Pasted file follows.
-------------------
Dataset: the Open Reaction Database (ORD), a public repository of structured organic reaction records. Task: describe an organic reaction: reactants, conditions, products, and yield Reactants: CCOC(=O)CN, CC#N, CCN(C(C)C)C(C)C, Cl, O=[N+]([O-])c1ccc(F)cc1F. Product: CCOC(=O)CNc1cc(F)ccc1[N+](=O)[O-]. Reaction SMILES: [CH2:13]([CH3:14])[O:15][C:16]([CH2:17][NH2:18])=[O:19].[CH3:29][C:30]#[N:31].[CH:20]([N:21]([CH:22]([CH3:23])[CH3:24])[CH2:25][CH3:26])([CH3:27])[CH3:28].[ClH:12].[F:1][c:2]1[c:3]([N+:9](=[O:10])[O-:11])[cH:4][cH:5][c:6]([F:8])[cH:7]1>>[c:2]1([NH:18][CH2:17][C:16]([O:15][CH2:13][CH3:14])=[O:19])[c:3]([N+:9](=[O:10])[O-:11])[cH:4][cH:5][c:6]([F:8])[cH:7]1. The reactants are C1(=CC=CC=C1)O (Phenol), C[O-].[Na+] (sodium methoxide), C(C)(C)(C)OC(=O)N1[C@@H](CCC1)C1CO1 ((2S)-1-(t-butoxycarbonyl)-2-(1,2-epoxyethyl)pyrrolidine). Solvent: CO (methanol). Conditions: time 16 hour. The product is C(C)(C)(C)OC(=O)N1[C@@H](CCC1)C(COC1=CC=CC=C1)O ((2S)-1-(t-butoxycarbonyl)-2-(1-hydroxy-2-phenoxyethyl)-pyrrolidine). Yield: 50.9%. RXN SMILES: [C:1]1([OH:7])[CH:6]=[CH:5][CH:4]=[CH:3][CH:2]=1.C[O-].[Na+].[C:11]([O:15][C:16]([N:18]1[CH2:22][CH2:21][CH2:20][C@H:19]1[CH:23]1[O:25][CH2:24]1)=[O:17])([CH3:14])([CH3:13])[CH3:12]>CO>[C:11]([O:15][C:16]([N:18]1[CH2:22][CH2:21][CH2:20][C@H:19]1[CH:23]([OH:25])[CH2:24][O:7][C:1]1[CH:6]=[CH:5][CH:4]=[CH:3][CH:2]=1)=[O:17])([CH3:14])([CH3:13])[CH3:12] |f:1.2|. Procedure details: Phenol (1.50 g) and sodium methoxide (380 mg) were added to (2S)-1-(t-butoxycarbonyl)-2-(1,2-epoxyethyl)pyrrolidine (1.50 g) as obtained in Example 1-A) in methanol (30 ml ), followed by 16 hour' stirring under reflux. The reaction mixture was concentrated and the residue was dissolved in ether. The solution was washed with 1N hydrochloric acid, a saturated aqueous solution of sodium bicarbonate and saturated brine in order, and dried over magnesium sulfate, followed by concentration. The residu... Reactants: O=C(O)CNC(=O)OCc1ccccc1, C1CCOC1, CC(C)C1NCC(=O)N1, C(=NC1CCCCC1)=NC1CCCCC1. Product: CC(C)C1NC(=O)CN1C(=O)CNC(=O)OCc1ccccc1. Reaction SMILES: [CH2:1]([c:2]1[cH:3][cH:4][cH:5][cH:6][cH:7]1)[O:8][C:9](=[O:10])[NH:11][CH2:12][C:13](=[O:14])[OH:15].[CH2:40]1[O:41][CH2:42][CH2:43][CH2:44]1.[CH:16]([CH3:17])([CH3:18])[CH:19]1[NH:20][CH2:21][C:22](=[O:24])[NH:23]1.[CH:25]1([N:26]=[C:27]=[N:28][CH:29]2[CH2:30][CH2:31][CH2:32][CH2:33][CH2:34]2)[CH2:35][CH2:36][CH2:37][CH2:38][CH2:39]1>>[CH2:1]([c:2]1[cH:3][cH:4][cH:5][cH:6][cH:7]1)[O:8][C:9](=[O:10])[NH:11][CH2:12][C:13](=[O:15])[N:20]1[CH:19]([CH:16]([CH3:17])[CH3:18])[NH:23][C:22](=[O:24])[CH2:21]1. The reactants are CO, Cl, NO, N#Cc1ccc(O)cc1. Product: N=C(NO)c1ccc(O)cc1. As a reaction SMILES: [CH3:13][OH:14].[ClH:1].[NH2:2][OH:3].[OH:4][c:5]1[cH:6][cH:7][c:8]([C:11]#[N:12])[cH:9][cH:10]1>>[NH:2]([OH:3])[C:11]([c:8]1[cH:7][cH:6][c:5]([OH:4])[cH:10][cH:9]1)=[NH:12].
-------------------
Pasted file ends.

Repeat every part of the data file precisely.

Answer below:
Dataset: the Open Reaction Database (ORD), a public repository of structured organic reaction records. Task: describe an organic reaction: reactants, conditions, products, and yield Reactants: CCOC(=O)CN, CC#N, CCN(C(C)C)C(C)C, Cl, O=[N+]([O-])c1ccc(F)cc1F. Product: CCOC(=O)CNc1cc(F)ccc1[N+](=O)[O-]. Reaction SMILES: [CH2:13]([CH3:14])[O:15][C:16]([CH2:17][NH2:18])=[O:19].[CH3:29][C:30]#[N:31].[CH:20]([N:21]([CH:22]([CH3:23])[CH3:24])[CH2:25][CH3:26])([CH3:27])[CH3:28].[ClH:12].[F:1][c:2]1[c:3]([N+:9](=[O:10])[O-:11])[cH:4][cH:5][c:6]([F:8])[cH:7]1>>[c:2]1([NH:18][CH2:17][C:16]([O:15][CH2:13][CH3:14])=[O:19])[c:3]([N+:9](=[O:10])[O-:11])[cH:4][cH:5][c:6]([F:8])[cH:7]1. The reactants are C1(=CC=CC=C1)O (Phenol), C[O-].[Na+] (sodium methoxide), C(C)(C)(C)OC(=O)N1[C@@H](CCC1)C1CO1 ((2S)-1-(t-butoxycarbonyl)-2-(1,2-epoxyethyl)pyrrolidine). Solvent: CO (methanol). Conditions: time 16 hour. The product is C(C)(C)(C)OC(=O)N1[C@@H](CCC1)C(COC1=CC=CC=C1)O ((2S)-1-(t-butoxycarbonyl)-2-(1-hydroxy-2-phenoxyethyl)-pyrrolidine). Yield: 50.9%. RXN SMILES: [C:1]1([OH:7])[CH:6]=[CH:5][CH:4]=[CH:3][CH:2]=1.C[O-].[Na+].[C:11]([O:15][C:16]([N:18]1[CH2:22][CH2:21][CH2:20][C@H:19]1[CH:23]1[O:25][CH2:24]1)=[O:17])([CH3:14])([CH3:13])[CH3:12]>CO>[C:11]([O:15][C:16]([N:18]1[CH2:22][CH2:21][CH2:20][C@H:19]1[CH:23]([OH:25])[CH2:24][O:7][C:1]1[CH:6]=[CH:5][CH:4]=[CH:3][CH:2]=1)=[O:17])([CH3:14])([CH3:13])[CH3:12] |f:1.2|. Procedure details: Phenol (1.50 g) and sodium methoxide (380 mg) were added to (2S)-1-(t-butoxycarbonyl)-2-(1,2-epoxyethyl)pyrrolidine (1.50 g) as obtained in Example 1-A) in methanol (30 ml ), followed by 16 hour' stirring under reflux. The reaction mixture was concentrated and the residue was dissolved in ether. The solution was washed with 1N hydrochloric acid, a saturated aqueous solution of sodium bicarbonate and saturated brine in order, and dried over magnesium sulfate, followed by concentration. The residu... Reactants: O=C(O)CNC(=O)OCc1ccccc1, C1CCOC1, CC(C)C1NCC(=O)N1, C(=NC1CCCCC1)=NC1CCCCC1. Product: CC(C)C1NC(=O)CN1C(=O)CNC(=O)OCc1ccccc1. Reaction SMILES: [CH2:1]([c:2]1[cH:3][cH:4][cH:5][cH:6][cH:7]1)[O:8][C:9](=[O:10])[NH:11][CH2:12][C:13](=[O:14])[OH:15].[CH2:40]1[O:41][CH2:42][CH2:43][CH2:44]1.[CH:16]([CH3:17])([CH3:18])[CH:19]1[NH:20][CH2:21][C:22](=[O:24])[NH:23]1.[CH:25]1([N:26]=[C:27]=[N:28][CH:29]2[CH2:30][CH2:31][CH2:32][CH2:33][CH2:34]2)[CH2:35][CH2:36][CH2:37][CH2:38][CH2:39]1>>[CH2:1]([c:2]1[cH:3][cH:4][cH:5][cH:6][cH:7]1)[O:8][C:9](=[O:10])[NH:11][CH2:12][C:13](=[O:15])[N:20]1[CH:19]([CH:16]([CH3:17])[CH3:18])[NH:23][C:22](=[O:24])[CH2:21]1. The reactants are CO, Cl, NO, N#Cc1ccc(O)cc1. Product: N=C(NO)c1ccc(O)cc1. As a reaction SMILES: [CH3:13][OH:14].[ClH:1].[NH2:2][OH:3].[OH:4][c:5]1[cH:6][cH:7][c:8]([C:11]#[N:12])[cH:9][cH:10]1>>[NH:2]([OH:3])[C:11]([c:8]1[cH:7][cH:6][c:5]([OH:4])[cH:10][cH:9]1)=[NH:12].